Headliners: Making sense of Dawson tragedy

Headliners: Making sense of Dawson tragedy McGill University

| Skip to search Skip to navigation Skip to page content

User Tools (skip):

Sign in | Friday, November 30, 2018
Sister Sites: McGill website | myMcGill

McGill Reporter
September 21, 2006 - Volume 39 Number 03
| Help
Page Options (skip): Larger
Home > McGill Reporter > Volume 39: 2006-2007 > September 21, 2006 > Headliners: Making sense of Dawson tragedy


Making sense of Dawson tragedy

Voice of reason

In the wake of the tragic events at Dawson College on September 13, the media sought the commentary of numerous McGill experts on issues ranging from security at schools to the monitoring of websites. Amid the swirl of wild speculation and conjecture that often follows such incomprehensible tragedies, the calm voice of Michael Hoechsmann, an Education professor, stood out like a clarion. In interviews for print and electronic media, Hoechsmann noted that there is no evidence that bloody video games, as tasteless as they may be, encourage violence. He also remarked that linking the hairstyles, piercings and the other trappings of the Goth culture to heinous acts such as this is a "dubious proposition."

Weathering the storm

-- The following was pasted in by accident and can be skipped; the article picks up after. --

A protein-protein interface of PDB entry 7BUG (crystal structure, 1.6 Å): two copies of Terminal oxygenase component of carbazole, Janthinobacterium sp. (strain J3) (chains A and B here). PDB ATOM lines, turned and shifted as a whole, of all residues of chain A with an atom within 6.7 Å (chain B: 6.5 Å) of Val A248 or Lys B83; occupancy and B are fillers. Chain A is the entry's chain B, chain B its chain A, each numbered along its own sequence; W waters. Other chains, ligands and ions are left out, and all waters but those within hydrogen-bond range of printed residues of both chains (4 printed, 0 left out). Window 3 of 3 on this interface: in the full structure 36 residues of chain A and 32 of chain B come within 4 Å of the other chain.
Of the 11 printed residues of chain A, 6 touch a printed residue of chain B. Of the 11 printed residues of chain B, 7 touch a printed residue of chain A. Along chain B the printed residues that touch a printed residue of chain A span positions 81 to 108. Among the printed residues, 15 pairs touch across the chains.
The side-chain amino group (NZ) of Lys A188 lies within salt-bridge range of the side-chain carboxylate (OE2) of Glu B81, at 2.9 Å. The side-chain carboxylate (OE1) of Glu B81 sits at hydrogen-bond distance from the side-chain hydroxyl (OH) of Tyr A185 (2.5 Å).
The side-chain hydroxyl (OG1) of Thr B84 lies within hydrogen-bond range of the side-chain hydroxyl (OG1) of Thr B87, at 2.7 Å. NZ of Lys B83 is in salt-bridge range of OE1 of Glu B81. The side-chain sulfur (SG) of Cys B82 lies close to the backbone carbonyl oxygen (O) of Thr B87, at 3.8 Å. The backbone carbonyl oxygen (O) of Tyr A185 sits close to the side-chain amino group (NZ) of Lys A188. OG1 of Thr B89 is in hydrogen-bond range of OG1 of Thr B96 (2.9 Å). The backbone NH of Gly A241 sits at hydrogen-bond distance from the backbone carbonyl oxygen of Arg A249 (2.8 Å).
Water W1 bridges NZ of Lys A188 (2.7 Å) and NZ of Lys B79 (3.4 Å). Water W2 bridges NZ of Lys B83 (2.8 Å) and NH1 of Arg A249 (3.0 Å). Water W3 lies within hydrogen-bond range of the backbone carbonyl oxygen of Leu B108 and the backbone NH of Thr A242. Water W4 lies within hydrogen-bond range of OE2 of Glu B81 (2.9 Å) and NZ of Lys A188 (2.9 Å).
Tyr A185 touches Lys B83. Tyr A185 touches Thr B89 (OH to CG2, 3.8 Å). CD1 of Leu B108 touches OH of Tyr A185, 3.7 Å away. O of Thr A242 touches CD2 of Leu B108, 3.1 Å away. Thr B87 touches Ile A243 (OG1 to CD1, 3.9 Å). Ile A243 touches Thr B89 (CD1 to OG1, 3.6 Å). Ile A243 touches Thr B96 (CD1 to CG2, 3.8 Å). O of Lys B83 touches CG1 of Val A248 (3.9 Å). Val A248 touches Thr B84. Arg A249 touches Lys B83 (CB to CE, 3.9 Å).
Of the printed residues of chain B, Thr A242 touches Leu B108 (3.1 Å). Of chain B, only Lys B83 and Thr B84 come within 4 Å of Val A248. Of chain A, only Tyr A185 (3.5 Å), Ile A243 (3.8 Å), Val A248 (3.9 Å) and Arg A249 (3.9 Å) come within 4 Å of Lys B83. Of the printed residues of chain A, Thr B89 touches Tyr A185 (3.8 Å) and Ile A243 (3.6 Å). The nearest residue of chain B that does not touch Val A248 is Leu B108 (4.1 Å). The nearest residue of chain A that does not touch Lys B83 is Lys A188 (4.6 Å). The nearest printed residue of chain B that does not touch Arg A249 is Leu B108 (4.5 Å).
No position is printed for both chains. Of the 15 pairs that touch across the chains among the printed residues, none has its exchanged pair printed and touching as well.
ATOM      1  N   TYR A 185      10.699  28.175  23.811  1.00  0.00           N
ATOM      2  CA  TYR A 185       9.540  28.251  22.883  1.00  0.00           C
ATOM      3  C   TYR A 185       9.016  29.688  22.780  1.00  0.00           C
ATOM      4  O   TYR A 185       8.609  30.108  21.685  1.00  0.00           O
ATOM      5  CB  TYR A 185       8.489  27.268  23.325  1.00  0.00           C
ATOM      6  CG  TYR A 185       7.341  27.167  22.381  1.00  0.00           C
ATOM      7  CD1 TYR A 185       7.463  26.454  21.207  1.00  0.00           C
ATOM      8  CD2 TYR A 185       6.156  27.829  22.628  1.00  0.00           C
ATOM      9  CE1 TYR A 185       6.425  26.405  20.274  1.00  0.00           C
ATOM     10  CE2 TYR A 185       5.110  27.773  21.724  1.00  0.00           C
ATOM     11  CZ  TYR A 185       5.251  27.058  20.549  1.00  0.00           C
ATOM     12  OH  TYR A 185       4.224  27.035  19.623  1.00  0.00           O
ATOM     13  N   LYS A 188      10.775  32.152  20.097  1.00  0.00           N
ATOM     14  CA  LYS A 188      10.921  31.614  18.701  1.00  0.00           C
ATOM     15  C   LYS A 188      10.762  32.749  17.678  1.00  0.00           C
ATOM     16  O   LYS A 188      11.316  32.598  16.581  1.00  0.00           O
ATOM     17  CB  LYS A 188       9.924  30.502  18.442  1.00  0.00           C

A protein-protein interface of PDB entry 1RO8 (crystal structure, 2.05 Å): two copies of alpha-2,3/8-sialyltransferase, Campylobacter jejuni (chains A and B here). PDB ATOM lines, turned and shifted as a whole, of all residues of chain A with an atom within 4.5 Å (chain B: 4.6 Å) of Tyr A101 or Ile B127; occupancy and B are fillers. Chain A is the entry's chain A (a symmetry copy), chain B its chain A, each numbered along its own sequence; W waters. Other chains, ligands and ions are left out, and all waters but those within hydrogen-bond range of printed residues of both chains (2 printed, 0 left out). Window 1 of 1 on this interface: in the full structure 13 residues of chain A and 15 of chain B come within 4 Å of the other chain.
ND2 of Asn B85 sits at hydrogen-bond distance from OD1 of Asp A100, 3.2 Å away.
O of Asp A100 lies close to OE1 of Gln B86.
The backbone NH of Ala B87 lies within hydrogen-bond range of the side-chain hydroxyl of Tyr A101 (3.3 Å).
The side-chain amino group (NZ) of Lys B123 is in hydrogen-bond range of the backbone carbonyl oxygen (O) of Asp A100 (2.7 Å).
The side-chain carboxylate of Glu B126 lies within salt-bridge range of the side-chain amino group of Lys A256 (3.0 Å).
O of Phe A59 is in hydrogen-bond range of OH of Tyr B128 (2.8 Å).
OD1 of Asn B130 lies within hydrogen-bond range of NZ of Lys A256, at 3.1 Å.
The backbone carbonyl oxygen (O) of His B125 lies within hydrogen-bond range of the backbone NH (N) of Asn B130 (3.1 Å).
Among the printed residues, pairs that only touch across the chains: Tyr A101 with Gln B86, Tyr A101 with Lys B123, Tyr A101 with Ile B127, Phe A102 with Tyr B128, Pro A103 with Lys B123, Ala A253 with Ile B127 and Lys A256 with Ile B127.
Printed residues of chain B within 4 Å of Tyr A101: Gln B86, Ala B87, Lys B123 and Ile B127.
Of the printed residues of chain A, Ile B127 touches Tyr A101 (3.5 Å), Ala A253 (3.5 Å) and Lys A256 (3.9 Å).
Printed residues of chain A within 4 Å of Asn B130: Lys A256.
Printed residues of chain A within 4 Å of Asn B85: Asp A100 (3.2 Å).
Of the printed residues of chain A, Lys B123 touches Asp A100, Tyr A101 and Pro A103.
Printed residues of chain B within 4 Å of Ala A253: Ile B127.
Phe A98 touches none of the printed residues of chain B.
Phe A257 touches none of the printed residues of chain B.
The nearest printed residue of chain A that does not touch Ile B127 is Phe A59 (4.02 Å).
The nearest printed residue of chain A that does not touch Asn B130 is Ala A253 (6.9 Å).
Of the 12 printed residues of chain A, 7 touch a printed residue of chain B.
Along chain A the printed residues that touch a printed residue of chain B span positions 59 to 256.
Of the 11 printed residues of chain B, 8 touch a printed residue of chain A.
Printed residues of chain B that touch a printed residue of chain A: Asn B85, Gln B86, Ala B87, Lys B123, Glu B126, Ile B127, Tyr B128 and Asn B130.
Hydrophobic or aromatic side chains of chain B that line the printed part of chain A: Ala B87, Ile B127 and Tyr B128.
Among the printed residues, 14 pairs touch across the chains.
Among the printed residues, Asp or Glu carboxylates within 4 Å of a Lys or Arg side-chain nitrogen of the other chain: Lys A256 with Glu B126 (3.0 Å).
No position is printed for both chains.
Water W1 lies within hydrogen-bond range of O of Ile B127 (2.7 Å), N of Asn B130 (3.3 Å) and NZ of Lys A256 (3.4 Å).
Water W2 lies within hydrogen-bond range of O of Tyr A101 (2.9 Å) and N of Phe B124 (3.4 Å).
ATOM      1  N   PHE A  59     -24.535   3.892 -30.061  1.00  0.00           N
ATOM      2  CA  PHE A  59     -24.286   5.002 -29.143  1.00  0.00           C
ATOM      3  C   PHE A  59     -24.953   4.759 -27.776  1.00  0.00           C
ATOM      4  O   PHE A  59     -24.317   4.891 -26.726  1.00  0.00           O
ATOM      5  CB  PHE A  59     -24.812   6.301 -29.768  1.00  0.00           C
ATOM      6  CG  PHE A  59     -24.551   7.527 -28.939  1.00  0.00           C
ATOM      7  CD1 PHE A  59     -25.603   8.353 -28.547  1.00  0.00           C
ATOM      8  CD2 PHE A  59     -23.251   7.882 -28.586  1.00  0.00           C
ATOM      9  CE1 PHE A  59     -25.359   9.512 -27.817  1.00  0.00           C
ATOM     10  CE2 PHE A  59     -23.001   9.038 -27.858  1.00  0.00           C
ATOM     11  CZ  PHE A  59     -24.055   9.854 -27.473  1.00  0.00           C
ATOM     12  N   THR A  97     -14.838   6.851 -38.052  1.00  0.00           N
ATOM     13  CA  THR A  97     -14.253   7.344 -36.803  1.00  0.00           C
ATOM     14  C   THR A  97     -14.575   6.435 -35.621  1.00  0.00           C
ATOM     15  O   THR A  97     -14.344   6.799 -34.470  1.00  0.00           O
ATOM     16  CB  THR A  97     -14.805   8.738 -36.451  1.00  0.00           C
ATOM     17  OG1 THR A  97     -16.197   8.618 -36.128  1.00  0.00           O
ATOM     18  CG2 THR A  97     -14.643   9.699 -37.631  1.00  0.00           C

Caption follows
Stewart tracking the wind, hail and sleet.
Owen Egan

Extreme weather wrangler Ron Stewart was front and centre in a recent edition of the Edmonton Journal. Stewart, a professor in the Department of Atmospheric and Oceanic Studies, was interviewed about his Storm Studies in the Arctic project that aims to make predicting the weather in the Great White North more reliable. Currently, the weather forecasts for communities in Nunavut are produced almost 3,000 kilometres away in Edmonton and are notoriously inaccurate — a dangerous situation in a region where people travel mostly by boat and snowmobile. Speaking of dangerous situations, as part of the study, Stewart and his colleagues will fly small planes directly into the teeth of the worst storms they can find in order to measure wind velocity, temperature and moisture.

One Harpp that won't be played

Caption follows
Harpp using math to nab the cheats.
Claudio Calligaris

David Harpp's words of wisdom graced the pages of the Dallas Morning News in a feature about the rise of cheating among students in the Lone Star State. For the past 15 years the chemistry professor has been using a mathematical formula of his own devising to nab McGill students who steal answers from others during exams. Harpp's method has proven to be so successful that the university uses it for all multiple-choice finals. Inspired by Harpp's results, Texas officials will soon begin using similar techniques to catch the cons in their student population.

view sidebar content | back to top of page